Thursday, 13 August 2009

Hell's Teeth

The mighty FSA is showing its teeth and everyone is scared. Everyone, that is, except the high earning City types.

Once again, the FSA has backed off on its promises to get tougher on bonus schemes in the City and this, it claims, is in response to fears of an exodus of 'talent' from London. This is the talent that has directly caused the predicament which the taxpayer is lumbered that could see as much as £1.3trillion fly out of its pockets, so this in not just any talent. This is a talent that is exceptionally good at putting an enormous amount of money into its pockets, losing billions of pounds, getting us to foot the bill and then starting all over again. We have heard all the unconvincing arguments that all this 'talent' is good for the economy, even though they do not pay their full way in taxes, we just have to trust that the genius financiers are right and we, the mugs with the deepest of pockets, are the really stupid ones.

So the FSA has actually written into its regulatory rules that banks can even pay bonuses when they make losses. Amidst all the loudest and most plaintive of screams by the public in the face of bank bonuses and bail outs, it was the fact that obscene bonuses were being paid out when the banks lost incomprehensible amounts of money that most narked us - mainly as we paid for it.

And here we go again - only this time the FSA, the regulator, has written rules which allow such practice.

This once again opens the doors for others to pay the price of the bonuses when the banks make losses. Hopefully, the taxpayers will be the idiots of last resort in the next wave of losses but I dare say we will have another bash at it some time in the future, but it is more likely that it will be everyday, ancillary, administrative and customer-focused bank staff in the retail divisions who will pay with their jobs for such bonuses. Banking is, after all, nothing to do with the public any more.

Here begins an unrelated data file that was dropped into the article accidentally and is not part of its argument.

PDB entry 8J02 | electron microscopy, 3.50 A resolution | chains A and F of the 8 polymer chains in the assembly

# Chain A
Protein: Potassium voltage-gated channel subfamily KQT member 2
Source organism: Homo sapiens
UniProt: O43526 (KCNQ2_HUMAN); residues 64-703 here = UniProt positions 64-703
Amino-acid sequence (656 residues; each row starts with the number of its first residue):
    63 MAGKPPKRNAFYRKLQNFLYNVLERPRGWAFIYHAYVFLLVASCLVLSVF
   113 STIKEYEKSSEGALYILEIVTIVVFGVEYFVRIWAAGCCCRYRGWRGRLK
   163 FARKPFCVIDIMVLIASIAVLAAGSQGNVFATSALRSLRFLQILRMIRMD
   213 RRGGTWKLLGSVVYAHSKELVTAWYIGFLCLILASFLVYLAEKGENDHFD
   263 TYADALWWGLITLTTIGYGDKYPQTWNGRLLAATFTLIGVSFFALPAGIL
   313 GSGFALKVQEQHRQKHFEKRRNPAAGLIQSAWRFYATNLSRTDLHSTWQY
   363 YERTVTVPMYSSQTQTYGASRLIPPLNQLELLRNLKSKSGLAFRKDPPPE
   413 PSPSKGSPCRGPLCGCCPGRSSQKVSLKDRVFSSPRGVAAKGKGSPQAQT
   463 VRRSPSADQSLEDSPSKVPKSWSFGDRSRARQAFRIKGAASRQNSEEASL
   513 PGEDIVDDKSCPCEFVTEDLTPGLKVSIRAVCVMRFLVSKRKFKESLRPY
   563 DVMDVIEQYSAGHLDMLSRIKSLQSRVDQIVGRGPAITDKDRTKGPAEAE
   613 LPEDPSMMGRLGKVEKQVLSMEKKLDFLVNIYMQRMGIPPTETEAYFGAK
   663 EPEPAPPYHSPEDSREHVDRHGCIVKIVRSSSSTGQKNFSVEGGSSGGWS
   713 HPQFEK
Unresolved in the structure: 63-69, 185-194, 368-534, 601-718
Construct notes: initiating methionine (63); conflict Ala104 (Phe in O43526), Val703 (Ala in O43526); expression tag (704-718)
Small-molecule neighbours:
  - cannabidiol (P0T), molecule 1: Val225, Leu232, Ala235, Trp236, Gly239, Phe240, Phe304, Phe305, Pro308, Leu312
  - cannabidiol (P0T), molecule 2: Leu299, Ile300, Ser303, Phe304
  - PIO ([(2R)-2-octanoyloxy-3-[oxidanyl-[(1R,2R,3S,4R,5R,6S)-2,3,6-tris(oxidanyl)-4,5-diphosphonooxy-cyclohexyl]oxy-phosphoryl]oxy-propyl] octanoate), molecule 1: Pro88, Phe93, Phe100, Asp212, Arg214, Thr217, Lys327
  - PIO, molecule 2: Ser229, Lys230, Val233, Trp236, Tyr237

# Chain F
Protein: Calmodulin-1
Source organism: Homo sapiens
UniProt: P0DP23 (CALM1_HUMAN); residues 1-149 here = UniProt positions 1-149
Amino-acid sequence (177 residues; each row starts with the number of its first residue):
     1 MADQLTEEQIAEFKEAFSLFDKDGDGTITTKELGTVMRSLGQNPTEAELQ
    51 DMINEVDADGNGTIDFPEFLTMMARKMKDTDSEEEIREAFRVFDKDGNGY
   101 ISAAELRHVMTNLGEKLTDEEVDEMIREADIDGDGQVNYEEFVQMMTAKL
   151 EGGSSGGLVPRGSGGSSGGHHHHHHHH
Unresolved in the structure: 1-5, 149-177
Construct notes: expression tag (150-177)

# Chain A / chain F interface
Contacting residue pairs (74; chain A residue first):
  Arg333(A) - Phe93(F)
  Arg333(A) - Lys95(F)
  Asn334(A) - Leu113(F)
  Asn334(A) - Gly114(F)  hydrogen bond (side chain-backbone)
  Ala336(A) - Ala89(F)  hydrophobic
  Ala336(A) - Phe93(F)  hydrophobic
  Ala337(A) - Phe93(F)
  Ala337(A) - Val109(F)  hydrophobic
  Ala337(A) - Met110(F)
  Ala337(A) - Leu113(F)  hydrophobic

Even better, the concept of bonuses being deferred over a period of time like 3 years to make sure the traders are not going for short term, high risk deals and losing the money soon after, has been thrown out of the window by making this part of the remuneration plans a mere 'objective' rather than a rule. On top of that, any part of the deferred bonus can be paid regardless of the banks' performance. So in our current scenario, even if, say RBS, had failed so badly as to have to be owned 70% by the taxpayer, any bonuses that have been deferred need to be paid. It is as non-sensical as you can get as such a scenario of losses would have been caused by the very trades the deferred bonuses are to be paid upon and should be the precise reason why you would want to defer them.
Utterly crazy.

Of course, the reason trooped out by the FSA is that it fears that Britain will be uncompetitive with the rest of the world if it were to limit or shackle the bonuses in this way. My memory often gets hazy but this history occurred close enough for me to remember that it was the fact that Britain avidly pursued, sheep like, the rest of the world's crazy financial schemes and deals that we suffered so hugely. Even if ministers could convince us that sub-prime caused the credit crunch, it was the fact that British banks had gorged itself on the deals that we had exposed our economy worse than any.

Today we learn that France and Germany have already emerged from the recession technically. Once again, our fearless PM's guff comes back to haunt him that our economy was more robust than others and so the recession would not hit us as hard and we would recover quicker. It simply wasn't true and it was the extent upon which our banks had over-traded in dubious products that made us more vulnerable than most.

Now we have the same regulatory authority, with the same people at the helm, whining that they cannot over-regulate because Britain would lose out. Once again, with investment bankers at the helm of advising Government and writing the regulatory rules, you will always get the same answer.

Once again, we have missed the opportunity to get to grips with the disease itself rather than treating its symptoms.

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